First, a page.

A message from Dean Mark D. West
Dear Michigan Law Community,
After talking with students, faculty, alumni, and staff, I have decided that it no longer makes sense for Michigan Law to participate in the U.S. News & World Report law school rankings process. As a public institution, serving the public interest has always been central to our mission. Over time, I increasingly have come to believe that the U.S. News law school rankings no longer serve the public interest. Although we have had sustained discussion for years within the Quad about parting ways with the rankings, it would have been difficult for us to take this step alone. I applaud Yale Law School (and Dean Heather Gerken, Michigan Law, ’94) for being first mover and share the concerns expressed by Yale and other schools that have withdrawn.
Some history is instructive for why it is appropriate to make this decision now. At its inception, U.S. News law school rankings provided valuable information for consumers—most importantly, students—that had not previously been widely available. This is no longer true; many more consumer information resources are available today. Following the Great Recession of 2008, for example, the American Bar Association increased the amount of consumer information data it requires law schools to collect and report. This information dramatically and admirably increases transparency: It is available for free, and reflects informed thinking about what information is most important and relevant. In contrast, in recent years U.S. News has initiated a number of changes that reflect a lack of understanding about how law schools operate that add up to questions about the ability of U.S. News to continue to serve as a large-scale arbiter of higher education information. Finally, U.S. News rankings are opaque in both their methodology and content (much of the data is not publicly revealed), and unavailable to those uninterested in paying to scrutinize them. Despite the availability of these other more transparent sources, U.S. News law school rankings have maintained an outsized role in the perceptions many have of law school quality.
The rankings process is complex, with features and quirks too detailed to wade through here, but the basics are as follows. U.S. News collects information from law schools related to a variety of very specific metrics that it considers important. The most heavily weighted component of the rankings comes from academic opinion polls: U.S. News surveys select administrators and faculty members at every law school to collect their opinions about their perceptions of the reputation of every other law school. The collected information might be interesting, but it is not based on a rigorous survey instrument, and even if it were, it should not guide decision making for prospective students (or anyone else). Nonetheless, law schools to a greater or lesser degree sometimes are forced to consider the effect of any changes in their programs on their rank. While Michigan has consistently resisted the pressure to take actions that are contrary to our mission, the demands of the U.S. News algorithm always lurk in the background.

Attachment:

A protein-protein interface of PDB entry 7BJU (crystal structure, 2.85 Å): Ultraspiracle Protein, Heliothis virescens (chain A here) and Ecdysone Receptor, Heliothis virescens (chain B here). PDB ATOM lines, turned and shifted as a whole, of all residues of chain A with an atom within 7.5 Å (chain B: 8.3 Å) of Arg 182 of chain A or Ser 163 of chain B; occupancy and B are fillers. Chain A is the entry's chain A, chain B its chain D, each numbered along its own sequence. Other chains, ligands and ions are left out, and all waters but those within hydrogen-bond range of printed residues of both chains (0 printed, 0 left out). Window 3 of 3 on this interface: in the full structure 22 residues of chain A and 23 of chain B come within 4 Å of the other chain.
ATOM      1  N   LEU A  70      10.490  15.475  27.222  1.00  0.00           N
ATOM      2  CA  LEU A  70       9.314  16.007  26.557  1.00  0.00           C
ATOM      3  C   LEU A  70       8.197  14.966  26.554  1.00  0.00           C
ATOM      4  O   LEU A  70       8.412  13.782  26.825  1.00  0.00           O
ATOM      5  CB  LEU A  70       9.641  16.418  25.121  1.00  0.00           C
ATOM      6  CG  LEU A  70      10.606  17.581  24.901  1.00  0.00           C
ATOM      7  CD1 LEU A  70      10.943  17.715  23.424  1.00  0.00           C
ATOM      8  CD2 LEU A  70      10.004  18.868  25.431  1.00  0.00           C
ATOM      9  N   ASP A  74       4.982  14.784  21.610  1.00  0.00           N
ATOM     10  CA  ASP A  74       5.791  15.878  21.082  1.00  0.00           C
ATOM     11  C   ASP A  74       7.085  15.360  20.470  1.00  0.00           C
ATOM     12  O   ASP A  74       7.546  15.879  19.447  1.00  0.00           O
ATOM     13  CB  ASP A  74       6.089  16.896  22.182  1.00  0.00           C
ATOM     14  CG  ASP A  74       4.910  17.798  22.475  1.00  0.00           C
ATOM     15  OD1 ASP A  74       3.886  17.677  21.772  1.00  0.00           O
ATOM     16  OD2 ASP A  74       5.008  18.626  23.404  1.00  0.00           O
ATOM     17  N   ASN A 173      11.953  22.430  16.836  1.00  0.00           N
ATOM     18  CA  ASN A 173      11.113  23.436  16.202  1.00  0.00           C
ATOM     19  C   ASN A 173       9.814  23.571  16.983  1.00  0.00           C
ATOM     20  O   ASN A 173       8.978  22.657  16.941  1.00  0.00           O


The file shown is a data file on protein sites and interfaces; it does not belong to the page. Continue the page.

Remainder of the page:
The opacity of the algorithm, to both law schools and consumers, also concerns me. Changes to the formula often are announced after the fact, or simply never explained at all. What we do know about the algorithm is that much of it is unrelated to the needs of future students, which of course are heterogeneous. Moreover, U.S. News neither vets nor authenticates the data. This situation presents, at best, inequitable presentation of data and at worst, an unregulated opportunity for manipulation. In addition, if a law school wants to see the full set of aggregate data that others submit, it must pay U.S. News for access. The staff time required to prepare our submission also comes at a cost—both financial and of opportunity—that no public institution should shoulder in the service of a revenue-generating third-party endeavor.
I recognize, of course, that U.S. News and other organizations will continue to rank law schools, and that our rank may fluctuate based on differences in methodologies. No matter. We will continue to focus on providing the best legal education possible and supporting our community—including especially the people-centric factors that rankings struggle to measure. We do not anticipate that this decision will result in any changes to the way we conduct admissions and financial aid that would be adverse to our students, current and prospective. We remain committed to supporting our students' career goals—and especially the goals of our students who pursue public interest careers—through investments in post-graduate fellowships and loan-repayment assistance. We also commit to continue making robust, meaningful information available to help prospective students as they decide whether to attend Michigan Law.
Mark D. West
David A. Breach Dean of Law and Nippon Life Professor of Law